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Anger as second blitz finds more Work Safety breaches

ACT Work Safety Commissioner Mark McCabe, right, and work safety officer Alan Chipperfield.

ACT Work Safety Commissioner Mark McCabe, right, and work safety officer Alan Chipperfield. Photo: Karleen Minney

ACT Work Safety Commissioner Mark McCabe has expressed dismay that work sites in Harrison continue to breach safety regulations despite being the subject of two blitzes in two months.

A follow-up blitz by Work Safety inspectors on residential construction sites in the new suburb took place on Wednesday and saw 75 notices and 12 on-the-spot fines issued, amounting to about $20,000.

Mr McCabe said this came just six weeks after a January blitz in Harrison, where 100 notices and 16 on-the-spot fines were issued.

''This is a very disappointing outcome,'' Mr McCabe said.

He noted one disturbing instance where inspectors believed a contractor had attached fake tags to electrical equipment to indicate it had been tested and tagged by a qualified electrician.

''There is no place in this jurisdiction for this kind of behaviour. Basically this contractor appears to have set out to undercut his competitors by avoiding a well-established cost - at the expense of his workers' safety,'' Mr McCabe said.

Inspectors on Wednesday focused on the safety basics - signage, fencing, amenities, housekeeping, falls-from-height issues and electrical testing and tagging. Mr McCabe said once the regulator was satisfied with compliance in these basic areas it would move on to more significant issues such as high-risk construction work and high-risk work licensing. But he said ''at this stage, we are seeing a failure to comply with the basic safety provisions in residential construction''.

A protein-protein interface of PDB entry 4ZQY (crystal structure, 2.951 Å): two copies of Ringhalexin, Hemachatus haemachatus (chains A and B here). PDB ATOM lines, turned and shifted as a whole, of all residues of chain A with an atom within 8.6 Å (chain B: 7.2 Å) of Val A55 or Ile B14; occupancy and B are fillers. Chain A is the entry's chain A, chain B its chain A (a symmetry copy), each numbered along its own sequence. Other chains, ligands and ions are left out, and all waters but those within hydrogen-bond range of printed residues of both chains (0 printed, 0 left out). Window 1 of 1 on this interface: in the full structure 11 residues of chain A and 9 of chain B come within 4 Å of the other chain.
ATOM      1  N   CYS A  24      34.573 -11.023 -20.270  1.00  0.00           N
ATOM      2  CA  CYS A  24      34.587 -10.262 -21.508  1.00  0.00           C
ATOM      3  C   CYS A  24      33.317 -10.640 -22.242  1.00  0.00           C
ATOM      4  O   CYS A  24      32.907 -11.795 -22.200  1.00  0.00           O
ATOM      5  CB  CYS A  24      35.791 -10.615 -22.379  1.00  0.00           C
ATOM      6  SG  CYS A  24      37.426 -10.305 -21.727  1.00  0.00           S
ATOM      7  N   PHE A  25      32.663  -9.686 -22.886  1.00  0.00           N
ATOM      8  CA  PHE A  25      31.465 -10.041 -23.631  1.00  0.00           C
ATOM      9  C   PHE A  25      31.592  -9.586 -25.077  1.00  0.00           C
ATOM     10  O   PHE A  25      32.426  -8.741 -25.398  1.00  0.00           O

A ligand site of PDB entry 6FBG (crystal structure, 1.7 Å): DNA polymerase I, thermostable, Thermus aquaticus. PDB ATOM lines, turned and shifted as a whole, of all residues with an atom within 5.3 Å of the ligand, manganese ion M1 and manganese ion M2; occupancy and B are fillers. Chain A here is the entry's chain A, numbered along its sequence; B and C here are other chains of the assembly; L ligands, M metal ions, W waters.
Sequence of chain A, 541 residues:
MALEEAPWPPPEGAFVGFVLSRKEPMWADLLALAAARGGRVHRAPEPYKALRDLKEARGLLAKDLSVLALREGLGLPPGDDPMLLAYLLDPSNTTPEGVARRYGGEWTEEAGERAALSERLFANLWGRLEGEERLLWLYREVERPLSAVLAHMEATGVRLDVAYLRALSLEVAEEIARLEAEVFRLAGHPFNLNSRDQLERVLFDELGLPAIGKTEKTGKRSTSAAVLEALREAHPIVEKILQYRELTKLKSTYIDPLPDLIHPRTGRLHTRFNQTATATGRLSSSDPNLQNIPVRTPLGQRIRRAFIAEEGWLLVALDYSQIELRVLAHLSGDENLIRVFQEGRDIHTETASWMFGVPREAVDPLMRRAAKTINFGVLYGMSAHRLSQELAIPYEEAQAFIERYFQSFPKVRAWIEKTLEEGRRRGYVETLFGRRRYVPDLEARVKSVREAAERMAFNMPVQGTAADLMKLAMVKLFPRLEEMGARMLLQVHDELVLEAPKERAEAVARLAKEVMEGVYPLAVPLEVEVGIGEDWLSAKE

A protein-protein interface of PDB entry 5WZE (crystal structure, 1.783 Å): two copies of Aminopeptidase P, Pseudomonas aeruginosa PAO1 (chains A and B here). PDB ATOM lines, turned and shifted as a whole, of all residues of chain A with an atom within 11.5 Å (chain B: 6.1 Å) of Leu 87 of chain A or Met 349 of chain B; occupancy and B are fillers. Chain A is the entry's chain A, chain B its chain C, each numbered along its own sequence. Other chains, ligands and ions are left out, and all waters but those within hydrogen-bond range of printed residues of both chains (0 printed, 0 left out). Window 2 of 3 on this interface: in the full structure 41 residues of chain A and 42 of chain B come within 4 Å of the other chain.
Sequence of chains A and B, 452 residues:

''Residential builders need to understand that we won't let up until these issues are fixed. The on-the-spot fines for lack of signage carry a fine of $2160 for a business. Failure to comply with one of our improvement notices is subject to an on-the-spot fine of $3600. I have asked the government to consider extending the range of matters on which we can issue on-the-spot fines,'' Mr McCabe said.

Workers in Harrison had expressed surprise to see inspectors out on the job again this week just weeks after the first blitz.

But Mr McCabe said the blitzes and follow-up blitzes would continue given their high rate of finding obvious safety breaches.

''Since we have started these blitzes I have been contacted by many builders and building companies, thanking us for this focus and urging us to not let up. The better builders in town are sick of spending good money doing the right thing by their workers while less reputable builders undercut them by avoiding their obligation.'' He said the recent independent inquiry into construction safety in the ACT, ''Getting Home Safely'', had noted the importance of the cottage industry as a feeder-source for workers for the larger civil and commercial projects.

The report said poor safety culture in residential construction tended to flow into other areas of construction involving bigger projects and, arguably, greater risks.

One prohibition notice was issued for scaffolding offences and two improvement notices and two on-the-spot fines were issued in relation to electrical tagging.

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